Planning for Prime Minister Narendra Modi’s visit to Dhaka on March 17 is under way without any changes, said officials, despite concerns over security after several Islamist groups threatened major protests over the Citizenship (Amendment) Act and the Delhi violence.
On Friday, thousands of protesters, including those belonging to the influential Islamist coalitions “Hefazat e Islam” and “Jamiat Ulama e Islam”, demanded that the Bangladesh government cancel Mr. Modi’s visit for the centenary celebrations of Sheikh Mujibur Rahman there this month. When asked, government sources said they have already confirmed Mr. Modi would be visiting Bangladesh and there is no rethink. However, it is understood that the security teams in both capitals are monitoring all the protests held there since February 28 closely, including one expected on March 12 where clerics have called for a nationwide “human chain”, and have even threatened to block PM Modi’s airport route if the visit goes ahead.
A Bangladeshi official told The Hindu that all arrangements would be in place for the visit, and that protests “by a few groups” would not derail it.
The PM’s visit to Bangladesh, which would be his first trip abroad in 2020, marks the latest of high-level visits to face hiccups over the CAA protests, the COVID-19 scare and other issues. The scare that began in China has caused cancellations of nearly all major multilateral conferences and bilateral visits globally.
For PM Modi, a visit to Brussels for the E.U.-India summit and to Cairo, both scheduled for next week, have been put off due to the spread of the virus. Officials said no other visits have been scheduled now until a trip to Moscow on May 10 to attend the Victory Day anniversary celebrations there.
The troubles have also cast a shadow over some incoming visits. Since December, Bangladesh has cancelled four Minister-level visits including that of the Foreign and Deputy Foreign Ministers, the Home Minister and the Parliament Speaker’s last week, ostensibly due to upset over the CAA, which names Bangladesh among the three countries from where persecuted minorities will be granted fast-track citizenship. Also in March, four other high-level incoming visits expected to be scheduled were put off including those of leaders from Bhutan, Kazakhstan and Chile. Officials said the postponements all took place due to “domestic issues” in their own countries but with the virus scare, it is unlikely they can be rescheduled in the near future. Another visit looked forward to in April was that of Australian PM Scott Morrison, who was unable to visit in January because of the bushfires crisis there.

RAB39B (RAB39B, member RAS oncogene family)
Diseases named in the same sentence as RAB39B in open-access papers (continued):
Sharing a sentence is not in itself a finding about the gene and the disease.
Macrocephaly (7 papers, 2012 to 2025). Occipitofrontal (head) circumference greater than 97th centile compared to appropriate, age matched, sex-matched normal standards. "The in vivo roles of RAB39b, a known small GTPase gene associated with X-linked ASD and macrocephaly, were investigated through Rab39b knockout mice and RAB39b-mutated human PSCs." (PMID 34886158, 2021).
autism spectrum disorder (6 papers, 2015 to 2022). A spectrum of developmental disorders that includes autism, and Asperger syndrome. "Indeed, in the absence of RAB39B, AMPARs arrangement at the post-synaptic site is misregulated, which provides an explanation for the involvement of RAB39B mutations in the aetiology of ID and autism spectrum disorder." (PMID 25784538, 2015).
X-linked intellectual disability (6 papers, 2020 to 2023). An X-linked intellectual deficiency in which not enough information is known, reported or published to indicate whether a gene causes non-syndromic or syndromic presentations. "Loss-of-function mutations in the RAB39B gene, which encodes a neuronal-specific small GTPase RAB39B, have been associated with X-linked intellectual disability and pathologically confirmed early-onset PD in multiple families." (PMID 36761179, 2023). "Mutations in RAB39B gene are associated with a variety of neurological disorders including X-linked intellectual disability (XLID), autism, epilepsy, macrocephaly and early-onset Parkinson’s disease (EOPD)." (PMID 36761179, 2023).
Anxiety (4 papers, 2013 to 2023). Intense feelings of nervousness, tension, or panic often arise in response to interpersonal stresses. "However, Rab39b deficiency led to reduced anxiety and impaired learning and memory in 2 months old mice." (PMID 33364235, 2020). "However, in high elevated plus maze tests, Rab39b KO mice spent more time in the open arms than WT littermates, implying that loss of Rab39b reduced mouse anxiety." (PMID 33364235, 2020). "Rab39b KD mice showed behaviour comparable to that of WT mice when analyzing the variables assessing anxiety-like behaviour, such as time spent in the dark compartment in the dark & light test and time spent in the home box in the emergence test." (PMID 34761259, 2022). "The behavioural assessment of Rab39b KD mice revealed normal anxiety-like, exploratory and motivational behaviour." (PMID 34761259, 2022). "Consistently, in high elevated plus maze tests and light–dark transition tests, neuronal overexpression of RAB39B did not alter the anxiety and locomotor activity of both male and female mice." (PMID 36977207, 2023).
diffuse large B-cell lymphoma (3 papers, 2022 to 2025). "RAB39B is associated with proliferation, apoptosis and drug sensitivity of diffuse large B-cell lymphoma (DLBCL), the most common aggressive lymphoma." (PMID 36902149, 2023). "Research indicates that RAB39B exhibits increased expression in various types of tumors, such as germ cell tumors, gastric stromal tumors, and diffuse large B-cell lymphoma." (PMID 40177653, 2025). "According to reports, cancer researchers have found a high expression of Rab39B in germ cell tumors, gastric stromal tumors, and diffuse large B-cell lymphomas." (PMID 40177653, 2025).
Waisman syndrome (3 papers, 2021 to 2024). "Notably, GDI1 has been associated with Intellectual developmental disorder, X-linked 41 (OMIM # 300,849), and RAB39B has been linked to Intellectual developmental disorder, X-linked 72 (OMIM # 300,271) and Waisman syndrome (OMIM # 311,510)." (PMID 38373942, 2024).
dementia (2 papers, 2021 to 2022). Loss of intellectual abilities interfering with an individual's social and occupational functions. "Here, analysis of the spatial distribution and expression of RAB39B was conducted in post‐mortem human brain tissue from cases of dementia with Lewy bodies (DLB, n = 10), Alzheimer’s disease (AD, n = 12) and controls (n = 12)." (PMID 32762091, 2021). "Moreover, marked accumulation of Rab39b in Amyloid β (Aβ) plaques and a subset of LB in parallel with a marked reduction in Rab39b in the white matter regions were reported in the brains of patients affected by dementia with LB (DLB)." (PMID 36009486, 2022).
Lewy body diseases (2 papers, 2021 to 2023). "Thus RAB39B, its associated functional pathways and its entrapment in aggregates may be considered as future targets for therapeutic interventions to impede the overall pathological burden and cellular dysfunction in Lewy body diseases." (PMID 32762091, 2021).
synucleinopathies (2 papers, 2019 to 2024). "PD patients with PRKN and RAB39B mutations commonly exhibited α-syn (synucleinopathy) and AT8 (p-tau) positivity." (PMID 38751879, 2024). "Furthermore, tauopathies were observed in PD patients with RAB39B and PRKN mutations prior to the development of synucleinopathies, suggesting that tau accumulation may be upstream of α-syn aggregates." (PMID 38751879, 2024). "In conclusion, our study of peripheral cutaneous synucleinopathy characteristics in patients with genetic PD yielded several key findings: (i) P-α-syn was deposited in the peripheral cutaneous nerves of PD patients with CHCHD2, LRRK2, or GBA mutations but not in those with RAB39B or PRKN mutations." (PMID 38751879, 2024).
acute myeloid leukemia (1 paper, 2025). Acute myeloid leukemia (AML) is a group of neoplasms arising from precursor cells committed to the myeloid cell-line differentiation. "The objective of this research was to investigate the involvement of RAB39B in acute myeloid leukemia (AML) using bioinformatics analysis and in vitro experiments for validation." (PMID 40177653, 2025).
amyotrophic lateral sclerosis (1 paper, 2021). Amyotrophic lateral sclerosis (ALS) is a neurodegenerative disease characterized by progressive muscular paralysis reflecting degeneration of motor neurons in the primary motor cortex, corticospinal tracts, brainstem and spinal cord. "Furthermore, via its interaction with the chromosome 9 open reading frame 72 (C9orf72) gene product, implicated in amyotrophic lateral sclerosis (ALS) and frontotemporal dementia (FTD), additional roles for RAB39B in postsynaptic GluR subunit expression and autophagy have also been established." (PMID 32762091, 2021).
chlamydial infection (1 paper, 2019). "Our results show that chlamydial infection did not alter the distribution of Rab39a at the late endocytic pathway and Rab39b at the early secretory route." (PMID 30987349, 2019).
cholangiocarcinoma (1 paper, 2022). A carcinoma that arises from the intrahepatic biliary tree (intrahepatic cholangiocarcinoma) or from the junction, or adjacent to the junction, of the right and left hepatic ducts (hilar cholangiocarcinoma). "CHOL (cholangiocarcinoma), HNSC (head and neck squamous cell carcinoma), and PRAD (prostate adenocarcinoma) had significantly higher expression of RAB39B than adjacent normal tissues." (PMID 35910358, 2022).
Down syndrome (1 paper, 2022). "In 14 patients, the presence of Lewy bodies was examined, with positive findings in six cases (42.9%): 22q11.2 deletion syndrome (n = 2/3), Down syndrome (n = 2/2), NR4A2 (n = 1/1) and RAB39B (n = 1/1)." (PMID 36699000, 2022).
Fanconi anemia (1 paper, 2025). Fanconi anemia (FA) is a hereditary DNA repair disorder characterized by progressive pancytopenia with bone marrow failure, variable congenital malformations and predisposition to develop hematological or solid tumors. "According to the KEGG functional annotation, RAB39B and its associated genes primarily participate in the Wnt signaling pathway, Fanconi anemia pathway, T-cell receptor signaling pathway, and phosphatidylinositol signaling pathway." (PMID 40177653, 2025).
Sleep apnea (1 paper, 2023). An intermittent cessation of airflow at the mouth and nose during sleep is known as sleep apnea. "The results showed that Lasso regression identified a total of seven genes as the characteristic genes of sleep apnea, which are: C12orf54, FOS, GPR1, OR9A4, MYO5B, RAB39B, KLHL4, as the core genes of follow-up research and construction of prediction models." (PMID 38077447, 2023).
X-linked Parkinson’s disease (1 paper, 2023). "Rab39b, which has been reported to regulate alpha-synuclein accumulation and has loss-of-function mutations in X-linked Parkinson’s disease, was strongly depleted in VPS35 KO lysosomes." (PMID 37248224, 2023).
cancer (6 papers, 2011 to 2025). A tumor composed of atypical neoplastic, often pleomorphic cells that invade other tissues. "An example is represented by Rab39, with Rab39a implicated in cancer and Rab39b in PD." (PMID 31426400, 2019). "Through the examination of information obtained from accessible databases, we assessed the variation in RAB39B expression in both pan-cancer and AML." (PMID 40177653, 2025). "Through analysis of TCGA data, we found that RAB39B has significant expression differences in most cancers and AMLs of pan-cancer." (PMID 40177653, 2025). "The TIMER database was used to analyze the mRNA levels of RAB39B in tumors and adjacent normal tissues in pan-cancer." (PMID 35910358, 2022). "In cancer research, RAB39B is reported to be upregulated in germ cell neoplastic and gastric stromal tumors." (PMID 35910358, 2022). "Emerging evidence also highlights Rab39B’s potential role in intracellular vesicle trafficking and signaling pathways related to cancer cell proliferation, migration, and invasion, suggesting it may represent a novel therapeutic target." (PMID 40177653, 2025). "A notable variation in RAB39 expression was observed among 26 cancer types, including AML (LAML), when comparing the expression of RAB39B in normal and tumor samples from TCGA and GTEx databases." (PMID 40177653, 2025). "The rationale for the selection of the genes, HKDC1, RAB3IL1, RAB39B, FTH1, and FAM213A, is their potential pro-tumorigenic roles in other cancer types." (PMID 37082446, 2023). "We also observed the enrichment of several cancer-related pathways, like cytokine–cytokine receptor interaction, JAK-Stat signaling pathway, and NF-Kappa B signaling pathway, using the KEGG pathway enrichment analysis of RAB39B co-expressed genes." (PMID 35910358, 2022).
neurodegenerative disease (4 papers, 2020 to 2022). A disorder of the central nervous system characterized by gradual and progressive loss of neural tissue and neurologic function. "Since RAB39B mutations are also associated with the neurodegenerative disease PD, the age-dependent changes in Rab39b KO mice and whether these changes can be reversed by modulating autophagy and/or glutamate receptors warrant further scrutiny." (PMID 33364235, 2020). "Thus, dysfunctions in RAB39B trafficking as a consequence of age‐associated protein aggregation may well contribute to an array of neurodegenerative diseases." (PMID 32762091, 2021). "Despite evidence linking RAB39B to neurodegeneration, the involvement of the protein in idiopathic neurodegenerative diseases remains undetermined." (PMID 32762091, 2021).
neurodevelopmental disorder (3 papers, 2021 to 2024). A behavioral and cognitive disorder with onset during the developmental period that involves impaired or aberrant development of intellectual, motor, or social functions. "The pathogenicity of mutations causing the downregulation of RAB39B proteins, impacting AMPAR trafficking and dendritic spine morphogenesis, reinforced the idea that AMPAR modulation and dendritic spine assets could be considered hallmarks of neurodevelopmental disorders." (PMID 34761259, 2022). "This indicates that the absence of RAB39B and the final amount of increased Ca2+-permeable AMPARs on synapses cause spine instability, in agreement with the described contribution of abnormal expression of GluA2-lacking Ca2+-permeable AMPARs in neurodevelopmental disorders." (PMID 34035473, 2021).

The visit of Japan’s PM Shinzo Abe who had to cancel his visit to Delhi and Guwahati due to the anti-CAA violence in Assam in December, is also unlikely to happen in April, as officials had been planning. Ties between India and Japan were strained this week over Tokyo’s demarche to Delhi over the government’s decision to cancel visas for Japanese travellers because of the COVID-19 cases there.
“The demarche said the situation in Japan is totally different from that of other countries [India suspended all visas granted to the nationals of Italy, Iran, South Korea and Japan on or before March 3], on parameters including per capita incidence of the virus, rate of increase in patients etc, and this should have been considered before the decision,” a diplomatic source said.